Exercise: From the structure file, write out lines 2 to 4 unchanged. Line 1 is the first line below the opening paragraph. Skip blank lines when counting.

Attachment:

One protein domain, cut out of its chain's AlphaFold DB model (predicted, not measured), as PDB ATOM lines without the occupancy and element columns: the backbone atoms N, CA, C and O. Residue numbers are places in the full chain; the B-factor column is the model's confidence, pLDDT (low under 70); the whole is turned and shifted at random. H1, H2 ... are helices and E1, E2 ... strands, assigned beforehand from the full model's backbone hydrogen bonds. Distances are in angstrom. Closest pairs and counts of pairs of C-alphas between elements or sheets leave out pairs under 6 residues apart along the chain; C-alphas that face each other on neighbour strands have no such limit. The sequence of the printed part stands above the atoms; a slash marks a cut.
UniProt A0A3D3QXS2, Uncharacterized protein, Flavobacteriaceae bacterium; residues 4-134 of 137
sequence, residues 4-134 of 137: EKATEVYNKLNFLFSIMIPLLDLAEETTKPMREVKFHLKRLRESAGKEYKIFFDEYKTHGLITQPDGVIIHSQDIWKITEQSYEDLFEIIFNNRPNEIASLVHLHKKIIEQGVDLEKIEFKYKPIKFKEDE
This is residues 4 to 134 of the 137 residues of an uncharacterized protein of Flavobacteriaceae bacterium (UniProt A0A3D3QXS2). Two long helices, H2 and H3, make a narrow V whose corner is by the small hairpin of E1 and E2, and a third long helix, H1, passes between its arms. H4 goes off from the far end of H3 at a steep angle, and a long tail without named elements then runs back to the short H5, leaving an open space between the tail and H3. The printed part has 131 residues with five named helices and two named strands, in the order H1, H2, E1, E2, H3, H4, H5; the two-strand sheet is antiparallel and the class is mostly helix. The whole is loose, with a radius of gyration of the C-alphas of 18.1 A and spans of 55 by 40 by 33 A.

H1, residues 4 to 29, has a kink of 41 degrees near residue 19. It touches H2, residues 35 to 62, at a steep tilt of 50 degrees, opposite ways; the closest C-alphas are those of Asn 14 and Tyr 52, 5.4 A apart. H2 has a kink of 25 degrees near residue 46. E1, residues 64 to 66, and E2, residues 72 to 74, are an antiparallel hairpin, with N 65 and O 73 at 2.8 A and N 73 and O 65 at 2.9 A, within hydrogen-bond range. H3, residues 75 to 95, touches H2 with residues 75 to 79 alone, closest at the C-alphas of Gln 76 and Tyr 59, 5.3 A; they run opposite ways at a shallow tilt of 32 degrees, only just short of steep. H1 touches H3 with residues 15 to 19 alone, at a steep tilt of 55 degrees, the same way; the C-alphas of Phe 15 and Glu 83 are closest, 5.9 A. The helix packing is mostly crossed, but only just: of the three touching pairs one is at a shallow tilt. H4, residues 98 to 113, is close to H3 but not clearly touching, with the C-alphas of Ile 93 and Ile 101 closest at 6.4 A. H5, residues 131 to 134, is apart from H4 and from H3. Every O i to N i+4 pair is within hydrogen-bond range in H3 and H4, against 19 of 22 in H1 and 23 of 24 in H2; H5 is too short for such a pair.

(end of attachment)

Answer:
sequence, residues 4-134 of 137: EKATEVYNKLNFLFSIMIPLLDLAEETTKPMREVKFHLKRLRESAGKEYKIFFDEYKTHGLITQPDGVIIHSQDIWKITEQSYEDLFEIIFNNRPNEIASLVHLHKKIIEQGVDLEKIEFKYKPIKFKEDE
This is residues 4 to 134 of the 137 residues of an uncharacterized protein of Flavobacteriaceae bacterium (UniProt A0A3D3QXS2). Two long helices, H2 and H3, make a narrow V whose corner is by the small hairpin of E1 and E2, and a third long helix, H1, passes between its arms. H4 goes off from the far end of H3 at a steep angle, and a long tail without named elements then runs back to the short H5, leaving an open space between the tail and H3. The printed part has 131 residues with five named helices and two named strands, in the order H1, H2, E1, E2, H3, H4, H5; the two-strand sheet is antiparallel and the class is mostly helix. The whole is loose, with a radius of gyration of the C-alphas of 18.1 A and spans of 55 by 40 by 33 A.

H1, residues 4 to 29, has a kink of 41 degrees near residue 19. It touches H2, residues 35 to 62, at a steep tilt of 50 degrees, opposite ways; the closest C-alphas are those of Asn 14 and Tyr 52, 5.4 A apart. H2 has a kink of 25 degrees near residue 46. E1, residues 64 to 66, and E2, residues 72 to 74, are an antiparallel hairpin, with N 65 and O 73 at 2.8 A and N 73 and O 65 at 2.9 A, within hydrogen-bond range. H3, residues 75 to 95, touches H2 with residues 75 to 79 alone, closest at the C-alphas of Gln 76 and Tyr 59, 5.3 A; they run opposite ways at a shallow tilt of 32 degrees, only just short of steep. H1 touches H3 with residues 15 to 19 alone, at a steep tilt of 55 degrees, the same way; the C-alphas of Phe 15 and Glu 83 are closest, 5.9 A. The helix packing is mostly crossed, but only just: of the three touching pairs one is at a shallow tilt. H4, residues 98 to 113, is close to H3 but not clearly touching, with the C-alphas of Ile 93 and Ile 101 closest at 6.4 A. H5, residues 131 to 134, is apart from H4 and from H3. Every O i to N i+4 pair is within hydrogen-bond range in H3 and H4, against 19 of 22 in H1 and 23 of 24 in H2; H5 is too short for such a pair.